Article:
Mosquito control using today’s technologies is effective, PMP’s 2019 Mosquito Management Survey shows. In 2018, 79 percent of respondents had 4 percent or fewer callbacks.
Andy Shrawder, owner of Hershey Termite and Pest Control in Hershey, Pa., says callbacks equal wasted time and money, especially if they could have been avoided with proper inspections in the first place. “It’s hard to develop a successful treatment plan if you’re not operating with all the facts,” he says.
“Using your existing customer base to offer an add-on service like mosquito control is a no-brainer,” Shrawder adds. “While I don’t recommend scaring your customers into service, make yourself available to address their concerns. If they’re ready to start service, make sure you’re the one who gets the job; if not, there’s a company right behind you that will be happy to provide mosquito control service for them, and maybe even take the general pest control contract that used to be yours.”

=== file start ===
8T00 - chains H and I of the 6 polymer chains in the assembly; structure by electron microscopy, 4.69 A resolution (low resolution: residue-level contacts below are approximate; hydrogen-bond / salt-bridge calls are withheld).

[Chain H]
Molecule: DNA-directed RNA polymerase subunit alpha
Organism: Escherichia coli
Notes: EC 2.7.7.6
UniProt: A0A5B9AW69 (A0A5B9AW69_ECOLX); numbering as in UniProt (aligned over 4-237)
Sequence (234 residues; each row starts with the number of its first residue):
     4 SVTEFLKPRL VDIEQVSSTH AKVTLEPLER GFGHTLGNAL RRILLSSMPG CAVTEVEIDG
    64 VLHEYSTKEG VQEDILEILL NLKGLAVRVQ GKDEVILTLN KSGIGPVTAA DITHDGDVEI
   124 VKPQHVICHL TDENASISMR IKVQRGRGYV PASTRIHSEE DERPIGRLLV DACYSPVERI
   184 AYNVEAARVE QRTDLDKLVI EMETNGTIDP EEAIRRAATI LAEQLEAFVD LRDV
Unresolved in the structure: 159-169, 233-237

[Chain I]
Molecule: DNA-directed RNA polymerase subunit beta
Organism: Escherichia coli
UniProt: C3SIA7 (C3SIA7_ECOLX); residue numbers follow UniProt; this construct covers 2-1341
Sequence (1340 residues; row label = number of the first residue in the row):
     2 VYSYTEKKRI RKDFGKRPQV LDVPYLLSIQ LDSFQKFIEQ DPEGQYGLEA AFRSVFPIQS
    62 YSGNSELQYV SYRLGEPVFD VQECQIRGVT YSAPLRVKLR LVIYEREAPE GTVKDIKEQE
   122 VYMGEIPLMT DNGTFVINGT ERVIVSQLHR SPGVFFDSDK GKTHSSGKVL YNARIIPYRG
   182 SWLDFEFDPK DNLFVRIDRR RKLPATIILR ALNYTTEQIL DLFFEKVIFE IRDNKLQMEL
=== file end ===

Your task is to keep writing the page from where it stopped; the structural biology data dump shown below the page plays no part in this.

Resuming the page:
*FEATURED PHOTO: CDC/JIM GATHANY